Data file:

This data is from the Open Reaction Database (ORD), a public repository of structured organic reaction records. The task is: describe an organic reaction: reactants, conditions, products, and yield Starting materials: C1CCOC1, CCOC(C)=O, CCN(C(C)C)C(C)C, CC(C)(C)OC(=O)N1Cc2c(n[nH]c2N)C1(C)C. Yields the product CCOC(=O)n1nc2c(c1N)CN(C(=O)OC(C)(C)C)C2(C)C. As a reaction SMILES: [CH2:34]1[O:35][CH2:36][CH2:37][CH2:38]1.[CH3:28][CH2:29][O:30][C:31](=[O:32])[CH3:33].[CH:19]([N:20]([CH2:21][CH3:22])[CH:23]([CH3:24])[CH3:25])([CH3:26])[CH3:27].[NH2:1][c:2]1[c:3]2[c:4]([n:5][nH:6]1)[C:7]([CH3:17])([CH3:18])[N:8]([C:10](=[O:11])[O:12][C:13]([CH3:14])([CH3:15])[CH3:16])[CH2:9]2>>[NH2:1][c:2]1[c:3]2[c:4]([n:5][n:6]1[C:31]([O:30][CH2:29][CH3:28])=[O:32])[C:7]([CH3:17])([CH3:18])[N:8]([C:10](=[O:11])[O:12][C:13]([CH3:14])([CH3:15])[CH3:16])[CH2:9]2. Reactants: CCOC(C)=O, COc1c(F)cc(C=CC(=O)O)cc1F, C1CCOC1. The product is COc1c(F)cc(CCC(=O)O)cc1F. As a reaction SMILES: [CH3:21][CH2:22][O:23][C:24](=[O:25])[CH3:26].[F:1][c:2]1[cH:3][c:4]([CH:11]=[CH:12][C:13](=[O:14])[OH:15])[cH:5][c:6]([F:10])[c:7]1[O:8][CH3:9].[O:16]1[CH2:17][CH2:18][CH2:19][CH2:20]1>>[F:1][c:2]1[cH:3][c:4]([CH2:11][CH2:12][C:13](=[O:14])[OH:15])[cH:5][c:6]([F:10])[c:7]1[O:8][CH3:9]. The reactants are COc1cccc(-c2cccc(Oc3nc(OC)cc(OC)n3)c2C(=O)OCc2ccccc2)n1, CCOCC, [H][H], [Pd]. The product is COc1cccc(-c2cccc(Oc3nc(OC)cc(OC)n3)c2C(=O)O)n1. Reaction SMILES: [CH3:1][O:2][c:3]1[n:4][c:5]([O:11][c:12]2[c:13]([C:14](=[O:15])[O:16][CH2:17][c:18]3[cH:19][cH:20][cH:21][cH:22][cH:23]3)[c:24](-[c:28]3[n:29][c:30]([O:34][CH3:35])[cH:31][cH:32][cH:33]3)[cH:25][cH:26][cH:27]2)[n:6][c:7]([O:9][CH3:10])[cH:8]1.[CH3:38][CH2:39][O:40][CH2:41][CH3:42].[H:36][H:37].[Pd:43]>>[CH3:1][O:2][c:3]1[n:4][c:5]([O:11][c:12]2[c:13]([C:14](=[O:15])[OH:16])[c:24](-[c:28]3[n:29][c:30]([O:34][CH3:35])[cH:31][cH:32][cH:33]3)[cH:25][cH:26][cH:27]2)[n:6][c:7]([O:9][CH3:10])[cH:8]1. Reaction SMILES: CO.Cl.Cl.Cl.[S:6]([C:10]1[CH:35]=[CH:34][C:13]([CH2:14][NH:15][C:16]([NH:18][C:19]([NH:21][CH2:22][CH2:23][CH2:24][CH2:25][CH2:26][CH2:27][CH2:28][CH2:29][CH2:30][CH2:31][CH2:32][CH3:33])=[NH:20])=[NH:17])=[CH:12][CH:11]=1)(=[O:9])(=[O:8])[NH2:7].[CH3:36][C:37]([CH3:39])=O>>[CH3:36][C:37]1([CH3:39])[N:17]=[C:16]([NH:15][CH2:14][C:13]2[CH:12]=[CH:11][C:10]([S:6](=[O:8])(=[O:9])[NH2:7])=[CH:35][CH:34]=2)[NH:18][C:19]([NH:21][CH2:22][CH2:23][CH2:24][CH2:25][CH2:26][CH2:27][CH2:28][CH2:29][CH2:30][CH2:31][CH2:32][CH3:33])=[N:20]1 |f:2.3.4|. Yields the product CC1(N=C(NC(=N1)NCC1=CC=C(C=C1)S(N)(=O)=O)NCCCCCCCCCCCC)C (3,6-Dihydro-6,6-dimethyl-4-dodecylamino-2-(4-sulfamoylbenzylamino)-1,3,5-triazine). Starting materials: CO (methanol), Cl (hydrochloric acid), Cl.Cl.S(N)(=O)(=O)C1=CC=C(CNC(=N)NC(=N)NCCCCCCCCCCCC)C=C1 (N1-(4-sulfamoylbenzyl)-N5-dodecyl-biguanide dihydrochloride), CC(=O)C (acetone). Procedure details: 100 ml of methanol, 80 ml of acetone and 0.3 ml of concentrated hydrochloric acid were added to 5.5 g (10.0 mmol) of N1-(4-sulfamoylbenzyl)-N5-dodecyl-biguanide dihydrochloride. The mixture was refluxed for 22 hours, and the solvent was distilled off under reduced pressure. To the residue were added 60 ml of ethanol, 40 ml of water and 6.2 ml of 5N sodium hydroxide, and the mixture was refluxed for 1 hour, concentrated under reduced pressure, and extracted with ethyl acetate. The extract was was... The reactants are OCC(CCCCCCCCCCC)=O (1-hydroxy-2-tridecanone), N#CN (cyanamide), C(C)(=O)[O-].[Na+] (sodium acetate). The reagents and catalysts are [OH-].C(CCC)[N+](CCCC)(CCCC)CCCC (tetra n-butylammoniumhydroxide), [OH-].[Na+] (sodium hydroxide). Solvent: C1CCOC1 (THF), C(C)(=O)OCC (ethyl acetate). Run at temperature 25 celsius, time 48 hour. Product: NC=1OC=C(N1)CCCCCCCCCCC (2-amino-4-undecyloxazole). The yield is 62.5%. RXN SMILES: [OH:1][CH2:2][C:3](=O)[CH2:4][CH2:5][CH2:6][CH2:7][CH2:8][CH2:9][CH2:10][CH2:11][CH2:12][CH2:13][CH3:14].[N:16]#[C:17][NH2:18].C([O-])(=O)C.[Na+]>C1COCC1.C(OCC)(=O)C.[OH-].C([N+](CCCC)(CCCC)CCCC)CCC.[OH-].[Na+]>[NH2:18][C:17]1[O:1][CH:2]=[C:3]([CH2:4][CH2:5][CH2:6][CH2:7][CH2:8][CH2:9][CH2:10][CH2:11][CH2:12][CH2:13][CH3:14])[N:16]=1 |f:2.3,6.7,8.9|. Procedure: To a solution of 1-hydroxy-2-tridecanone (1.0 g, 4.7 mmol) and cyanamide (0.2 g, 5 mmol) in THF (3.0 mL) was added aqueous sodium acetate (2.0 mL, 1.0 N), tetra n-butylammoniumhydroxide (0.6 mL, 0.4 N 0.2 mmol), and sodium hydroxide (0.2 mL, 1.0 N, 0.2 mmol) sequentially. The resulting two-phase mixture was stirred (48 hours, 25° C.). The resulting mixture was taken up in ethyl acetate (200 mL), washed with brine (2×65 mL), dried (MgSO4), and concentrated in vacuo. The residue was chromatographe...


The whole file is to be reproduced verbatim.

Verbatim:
This data is from the Open Reaction Database (ORD), a public repository of structured organic reaction records. The task is: describe an organic reaction: reactants, conditions, products, and yield Starting materials: C1CCOC1, CCOC(C)=O, CCN(C(C)C)C(C)C, CC(C)(C)OC(=O)N1Cc2c(n[nH]c2N)C1(C)C. Yields the product CCOC(=O)n1nc2c(c1N)CN(C(=O)OC(C)(C)C)C2(C)C. As a reaction SMILES: [CH2:34]1[O:35][CH2:36][CH2:37][CH2:38]1.[CH3:28][CH2:29][O:30][C:31](=[O:32])[CH3:33].[CH:19]([N:20]([CH2:21][CH3:22])[CH:23]([CH3:24])[CH3:25])([CH3:26])[CH3:27].[NH2:1][c:2]1[c:3]2[c:4]([n:5][nH:6]1)[C:7]([CH3:17])([CH3:18])[N:8]([C:10](=[O:11])[O:12][C:13]([CH3:14])([CH3:15])[CH3:16])[CH2:9]2>>[NH2:1][c:2]1[c:3]2[c:4]([n:5][n:6]1[C:31]([O:30][CH2:29][CH3:28])=[O:32])[C:7]([CH3:17])([CH3:18])[N:8]([C:10](=[O:11])[O:12][C:13]([CH3:14])([CH3:15])[CH3:16])[CH2:9]2. Reactants: CCOC(C)=O, COc1c(F)cc(C=CC(=O)O)cc1F, C1CCOC1. The product is COc1c(F)cc(CCC(=O)O)cc1F. As a reaction SMILES: [CH3:21][CH2:22][O:23][C:24](=[O:25])[CH3:26].[F:1][c:2]1[cH:3][c:4]([CH:11]=[CH:12][C:13](=[O:14])[OH:15])[cH:5][c:6]([F:10])[c:7]1[O:8][CH3:9].[O:16]1[CH2:17][CH2:18][CH2:19][CH2:20]1>>[F:1][c:2]1[cH:3][c:4]([CH2:11][CH2:12][C:13](=[O:14])[OH:15])[cH:5][c:6]([F:10])[c:7]1[O:8][CH3:9]. The reactants are COc1cccc(-c2cccc(Oc3nc(OC)cc(OC)n3)c2C(=O)OCc2ccccc2)n1, CCOCC, [H][H], [Pd]. The product is COc1cccc(-c2cccc(Oc3nc(OC)cc(OC)n3)c2C(=O)O)n1. Reaction SMILES: [CH3:1][O:2][c:3]1[n:4][c:5]([O:11][c:12]2[c:13]([C:14](=[O:15])[O:16][CH2:17][c:18]3[cH:19][cH:20][cH:21][cH:22][cH:23]3)[c:24](-[c:28]3[n:29][c:30]([O:34][CH3:35])[cH:31][cH:32][cH:33]3)[cH:25][cH:26][cH:27]2)[n:6][c:7]([O:9][CH3:10])[cH:8]1.[CH3:38][CH2:39][O:40][CH2:41][CH3:42].[H:36][H:37].[Pd:43]>>[CH3:1][O:2][c:3]1[n:4][c:5]([O:11][c:12]2[c:13]([C:14](=[O:15])[OH:16])[c:24](-[c:28]3[n:29][c:30]([O:34][CH3:35])[cH:31][cH:32][cH:33]3)[cH:25][cH:26][cH:27]2)[n:6][c:7]([O:9][CH3:10])[cH:8]1. Reaction SMILES: CO.Cl.Cl.Cl.[S:6]([C:10]1[CH:35]=[CH:34][C:13]([CH2:14][NH:15][C:16]([NH:18][C:19]([NH:21][CH2:22][CH2:23][CH2:24][CH2:25][CH2:26][CH2:27][CH2:28][CH2:29][CH2:30][CH2:31][CH2:32][CH3:33])=[NH:20])=[NH:17])=[CH:12][CH:11]=1)(=[O:9])(=[O:8])[NH2:7].[CH3:36][C:37]([CH3:39])=O>>[CH3:36][C:37]1([CH3:39])[N:17]=[C:16]([NH:15][CH2:14][C:13]2[CH:12]=[CH:11][C:10]([S:6](=[O:8])(=[O:9])[NH2:7])=[CH:35][CH:34]=2)[NH:18][C:19]([NH:21][CH2:22][CH2:23][CH2:24][CH2:25][CH2:26][CH2:27][CH2:28][CH2:29][CH2:30][CH2:31][CH2:32][CH3:33])=[N:20]1 |f:2.3.4|. Yields the product CC1(N=C(NC(=N1)NCC1=CC=C(C=C1)S(N)(=O)=O)NCCCCCCCCCCCC)C (3,6-Dihydro-6,6-dimethyl-4-dodecylamino-2-(4-sulfamoylbenzylamino)-1,3,5-triazine). Starting materials: CO (methanol), Cl (hydrochloric acid), Cl.Cl.S(N)(=O)(=O)C1=CC=C(CNC(=N)NC(=N)NCCCCCCCCCCCC)C=C1 (N1-(4-sulfamoylbenzyl)-N5-dodecyl-biguanide dihydrochloride), CC(=O)C (acetone). Procedure details: 100 ml of methanol, 80 ml of acetone and 0.3 ml of concentrated hydrochloric acid were added to 5.5 g (10.0 mmol) of N1-(4-sulfamoylbenzyl)-N5-dodecyl-biguanide dihydrochloride. The mixture was refluxed for 22 hours, and the solvent was distilled off under reduced pressure. To the residue were added 60 ml of ethanol, 40 ml of water and 6.2 ml of 5N sodium hydroxide, and the mixture was refluxed for 1 hour, concentrated under reduced pressure, and extracted with ethyl acetate. The extract was was... The reactants are OCC(CCCCCCCCCCC)=O (1-hydroxy-2-tridecanone), N#CN (cyanamide), C(C)(=O)[O-].[Na+] (sodium acetate). The reagents and catalysts are [OH-].C(CCC)[N+](CCCC)(CCCC)CCCC (tetra n-butylammoniumhydroxide), [OH-].[Na+] (sodium hydroxide). Solvent: C1CCOC1 (THF), C(C)(=O)OCC (ethyl acetate). Run at temperature 25 celsius, time 48 hour. Product: NC=1OC=C(N1)CCCCCCCCCCC (2-amino-4-undecyloxazole). The yield is 62.5%. RXN SMILES: [OH:1][CH2:2][C:3](=O)[CH2:4][CH2:5][CH2:6][CH2:7][CH2:8][CH2:9][CH2:10][CH2:11][CH2:12][CH2:13][CH3:14].[N:16]#[C:17][NH2:18].C([O-])(=O)C.[Na+]>C1COCC1.C(OCC)(=O)C.[OH-].C([N+](CCCC)(CCCC)CCCC)CCC.[OH-].[Na+]>[NH2:18][C:17]1[O:1][CH:2]=[C:3]([CH2:4][CH2:5][CH2:6][CH2:7][CH2:8][CH2:9][CH2:10][CH2:11][CH2:12][CH2:13][CH3:14])[N:16]=1 |f:2.3,6.7,8.9|. Procedure: To a solution of 1-hydroxy-2-tridecanone (1.0 g, 4.7 mmol) and cyanamide (0.2 g, 5 mmol) in THF (3.0 mL) was added aqueous sodium acetate (2.0 mL, 1.0 N), tetra n-butylammoniumhydroxide (0.6 mL, 0.4 N 0.2 mmol), and sodium hydroxide (0.2 mL, 1.0 N, 0.2 mmol) sequentially. The resulting two-phase mixture was stirred (48 hours, 25° C.). The resulting mixture was taken up in ethyl acetate (200 mL), washed with brine (2×65 mL), dried (MgSO4), and concentrated in vacuo. The residue was chromatographe...